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How Does the Doctor Calculate Your Due Date?

By Sharon Perkins ; Updated June 13, 2017

Naegels Rule

The time honored method for your doctor to assign a due date is to take the first day of your last menstrual period, or LMP, count back three months and add seven days. For example, if the first day of your last menstrual period was April 1, count back three months to January 1, add seven days, and your due date is January 8. This is known as Naegels rule, Healthline states.

There are problems with this method; many women have no idea when they’re last menstrual period started, especially if their periods are irregular. This method is also based on an “average” menstrual cycle of 28 days and ovulation on day 14, which doesn’t always occur. Even women who are regular may have a month where they ovulated earlier or later than expected. For example, a woman who usually ovulates on day 14 is sick and doesn't ovulate until day 21; her due date will be one week later than Naegels Rule suggests. A woman who ovulates earlier than 14 days will be due earlier than the date Naegels rule suggests.


Ultrasound is by far the most accurate way for your doctor to calculate your due date, especially if it’s done early in the pregnancy, around six weeks. Fetal development is quite standardized at this point, within a few days; the gestational sac is first seen at five weeks, the yolk sac, which nourishes the baby at five-and-a-half-weeks, and the development, the fetal pole, at six weeks. The heart beat usually appears by six-and-a-half to seven weeks, the American Pregnancy Association (APA) states.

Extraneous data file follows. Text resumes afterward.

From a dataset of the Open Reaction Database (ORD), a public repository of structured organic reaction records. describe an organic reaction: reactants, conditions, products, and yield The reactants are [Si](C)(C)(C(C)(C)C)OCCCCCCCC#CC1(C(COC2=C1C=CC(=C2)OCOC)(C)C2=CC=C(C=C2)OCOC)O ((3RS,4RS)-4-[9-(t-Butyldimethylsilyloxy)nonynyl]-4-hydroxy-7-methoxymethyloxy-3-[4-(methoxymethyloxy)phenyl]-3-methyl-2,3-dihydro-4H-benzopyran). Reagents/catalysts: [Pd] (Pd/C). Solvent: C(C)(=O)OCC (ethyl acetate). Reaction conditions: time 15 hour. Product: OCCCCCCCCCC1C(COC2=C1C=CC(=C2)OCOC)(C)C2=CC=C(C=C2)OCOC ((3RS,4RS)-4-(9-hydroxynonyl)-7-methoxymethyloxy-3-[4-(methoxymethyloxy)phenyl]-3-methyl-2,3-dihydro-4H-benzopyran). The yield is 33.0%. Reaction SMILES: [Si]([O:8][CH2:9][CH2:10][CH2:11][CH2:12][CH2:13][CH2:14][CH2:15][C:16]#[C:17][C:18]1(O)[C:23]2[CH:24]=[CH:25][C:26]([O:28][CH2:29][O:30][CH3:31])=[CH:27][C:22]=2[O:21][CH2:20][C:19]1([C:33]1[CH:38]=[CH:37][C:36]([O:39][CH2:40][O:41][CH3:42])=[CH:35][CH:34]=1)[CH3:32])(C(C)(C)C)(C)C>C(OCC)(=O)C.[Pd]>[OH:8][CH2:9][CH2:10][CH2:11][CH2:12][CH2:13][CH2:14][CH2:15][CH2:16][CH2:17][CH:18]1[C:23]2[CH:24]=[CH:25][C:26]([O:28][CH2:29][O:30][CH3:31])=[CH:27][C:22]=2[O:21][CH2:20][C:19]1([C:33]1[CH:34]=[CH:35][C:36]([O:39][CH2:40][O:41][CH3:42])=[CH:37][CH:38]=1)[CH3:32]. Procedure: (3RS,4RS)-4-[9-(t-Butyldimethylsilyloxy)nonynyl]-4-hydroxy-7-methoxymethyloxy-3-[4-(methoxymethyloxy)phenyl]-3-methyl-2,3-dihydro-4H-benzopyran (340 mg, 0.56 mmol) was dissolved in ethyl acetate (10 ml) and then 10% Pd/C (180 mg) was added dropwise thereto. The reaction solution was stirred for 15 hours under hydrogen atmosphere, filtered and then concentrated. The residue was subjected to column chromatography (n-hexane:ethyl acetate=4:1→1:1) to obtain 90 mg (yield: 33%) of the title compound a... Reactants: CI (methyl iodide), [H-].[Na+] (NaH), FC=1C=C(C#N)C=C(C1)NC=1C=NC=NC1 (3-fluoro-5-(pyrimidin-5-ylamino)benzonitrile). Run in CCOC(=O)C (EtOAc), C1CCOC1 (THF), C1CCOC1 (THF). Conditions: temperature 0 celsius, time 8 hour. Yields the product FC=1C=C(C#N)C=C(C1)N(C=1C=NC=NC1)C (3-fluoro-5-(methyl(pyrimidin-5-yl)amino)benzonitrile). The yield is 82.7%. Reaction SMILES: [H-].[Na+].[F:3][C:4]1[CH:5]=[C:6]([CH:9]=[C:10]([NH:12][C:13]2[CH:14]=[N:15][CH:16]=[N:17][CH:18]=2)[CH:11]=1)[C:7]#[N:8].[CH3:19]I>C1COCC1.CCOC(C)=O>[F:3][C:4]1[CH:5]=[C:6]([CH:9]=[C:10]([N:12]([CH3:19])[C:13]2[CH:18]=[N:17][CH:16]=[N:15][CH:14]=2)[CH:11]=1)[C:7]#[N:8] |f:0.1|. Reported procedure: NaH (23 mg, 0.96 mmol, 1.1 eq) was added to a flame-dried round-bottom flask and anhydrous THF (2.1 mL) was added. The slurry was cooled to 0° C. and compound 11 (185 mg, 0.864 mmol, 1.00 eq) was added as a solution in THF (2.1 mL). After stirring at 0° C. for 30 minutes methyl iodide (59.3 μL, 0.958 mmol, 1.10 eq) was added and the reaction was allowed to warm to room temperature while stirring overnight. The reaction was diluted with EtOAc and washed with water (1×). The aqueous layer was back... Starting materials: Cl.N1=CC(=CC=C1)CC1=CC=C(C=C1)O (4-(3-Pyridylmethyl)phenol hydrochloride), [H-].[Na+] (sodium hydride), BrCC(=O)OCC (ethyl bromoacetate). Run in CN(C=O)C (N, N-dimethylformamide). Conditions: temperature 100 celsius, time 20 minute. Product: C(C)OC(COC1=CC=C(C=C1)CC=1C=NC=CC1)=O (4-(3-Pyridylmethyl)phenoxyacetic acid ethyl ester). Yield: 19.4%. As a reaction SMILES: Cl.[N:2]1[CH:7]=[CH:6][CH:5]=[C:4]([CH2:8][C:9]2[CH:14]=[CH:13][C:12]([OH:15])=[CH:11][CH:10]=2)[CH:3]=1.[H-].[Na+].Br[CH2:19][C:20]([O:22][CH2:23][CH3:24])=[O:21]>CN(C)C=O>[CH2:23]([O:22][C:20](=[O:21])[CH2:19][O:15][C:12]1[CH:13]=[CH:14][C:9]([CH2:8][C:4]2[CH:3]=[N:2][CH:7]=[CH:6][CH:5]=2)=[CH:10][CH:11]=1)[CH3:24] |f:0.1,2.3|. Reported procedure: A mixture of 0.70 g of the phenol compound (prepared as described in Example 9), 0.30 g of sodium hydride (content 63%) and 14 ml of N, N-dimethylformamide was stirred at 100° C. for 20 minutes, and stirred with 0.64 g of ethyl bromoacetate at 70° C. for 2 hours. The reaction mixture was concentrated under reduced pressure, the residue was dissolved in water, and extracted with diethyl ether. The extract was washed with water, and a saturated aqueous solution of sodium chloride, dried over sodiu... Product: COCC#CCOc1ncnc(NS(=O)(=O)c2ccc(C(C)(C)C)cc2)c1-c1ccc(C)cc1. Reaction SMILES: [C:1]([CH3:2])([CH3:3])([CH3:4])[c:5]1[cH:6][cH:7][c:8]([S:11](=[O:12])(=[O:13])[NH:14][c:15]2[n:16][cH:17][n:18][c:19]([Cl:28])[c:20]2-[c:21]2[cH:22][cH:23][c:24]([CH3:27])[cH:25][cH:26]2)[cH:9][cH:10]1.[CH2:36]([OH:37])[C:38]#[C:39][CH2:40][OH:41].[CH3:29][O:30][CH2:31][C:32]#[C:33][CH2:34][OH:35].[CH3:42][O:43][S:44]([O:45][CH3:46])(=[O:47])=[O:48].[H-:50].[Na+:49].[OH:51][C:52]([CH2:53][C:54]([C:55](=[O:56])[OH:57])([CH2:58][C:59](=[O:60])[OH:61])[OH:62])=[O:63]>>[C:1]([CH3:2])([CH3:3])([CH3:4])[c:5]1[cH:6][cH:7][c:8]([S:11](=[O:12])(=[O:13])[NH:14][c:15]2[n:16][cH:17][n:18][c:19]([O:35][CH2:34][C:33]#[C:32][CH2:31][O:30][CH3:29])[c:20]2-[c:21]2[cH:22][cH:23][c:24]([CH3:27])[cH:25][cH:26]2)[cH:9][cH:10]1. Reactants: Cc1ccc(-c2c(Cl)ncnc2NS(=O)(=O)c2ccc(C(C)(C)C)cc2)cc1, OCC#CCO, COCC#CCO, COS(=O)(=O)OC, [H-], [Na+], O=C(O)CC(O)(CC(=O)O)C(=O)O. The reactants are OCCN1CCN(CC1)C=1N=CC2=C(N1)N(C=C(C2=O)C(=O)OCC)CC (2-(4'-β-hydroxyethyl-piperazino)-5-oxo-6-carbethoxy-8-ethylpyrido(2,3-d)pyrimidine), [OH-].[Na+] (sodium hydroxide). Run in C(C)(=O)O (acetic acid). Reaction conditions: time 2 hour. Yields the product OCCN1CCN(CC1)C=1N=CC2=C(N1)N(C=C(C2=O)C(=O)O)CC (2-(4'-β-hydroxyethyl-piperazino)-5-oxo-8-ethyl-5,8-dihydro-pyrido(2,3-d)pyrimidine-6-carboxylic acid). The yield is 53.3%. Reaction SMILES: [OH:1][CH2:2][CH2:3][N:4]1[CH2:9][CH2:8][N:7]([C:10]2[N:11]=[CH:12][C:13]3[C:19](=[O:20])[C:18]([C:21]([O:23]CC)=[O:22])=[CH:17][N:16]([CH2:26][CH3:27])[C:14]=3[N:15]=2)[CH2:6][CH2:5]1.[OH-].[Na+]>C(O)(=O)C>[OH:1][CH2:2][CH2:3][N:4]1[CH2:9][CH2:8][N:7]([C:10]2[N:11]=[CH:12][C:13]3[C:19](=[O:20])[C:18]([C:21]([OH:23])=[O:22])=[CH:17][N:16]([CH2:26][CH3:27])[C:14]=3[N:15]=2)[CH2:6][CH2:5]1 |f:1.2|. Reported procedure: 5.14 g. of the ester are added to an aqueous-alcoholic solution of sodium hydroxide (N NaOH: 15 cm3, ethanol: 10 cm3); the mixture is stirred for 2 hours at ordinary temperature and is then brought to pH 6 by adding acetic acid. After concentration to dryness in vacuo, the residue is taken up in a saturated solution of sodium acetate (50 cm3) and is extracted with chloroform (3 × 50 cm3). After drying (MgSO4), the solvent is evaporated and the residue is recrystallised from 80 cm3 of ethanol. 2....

Many women do not have early ultrasounds, unless they’re having problems, such as bleeding, or have undergone assisted reproductive technology procedures such as in vitro fertilization. Many first ultrasounds are done around 18 to 21 weeks, to assess for fetal abnormalities, according to the March of Dimes. However, doctors can use second trimester ultrasounds to date a pregnancy within 10 to 14 days accuracy, Healthline states.

Human Chorionic Gonadopin Levels

Human Chorionic Gonadopin, or hCG, is a hormone produced by the placenta. Your doctor can do a blood test to check your hCG levels. HCG can be detected in the blood by the fourth week of pregnancy, or about two weeks after embryo implantation. There’s a wide range of variability in hCG levels, from 18 to 7,340 milli-International Units per millilter (mIU/ml) at week five, according to the American Pregnancy Association, which makes hCG levels an unreliable determination of exact dates, although early levels can allow your doctor to pinpoint a pregnancy within a week or two.

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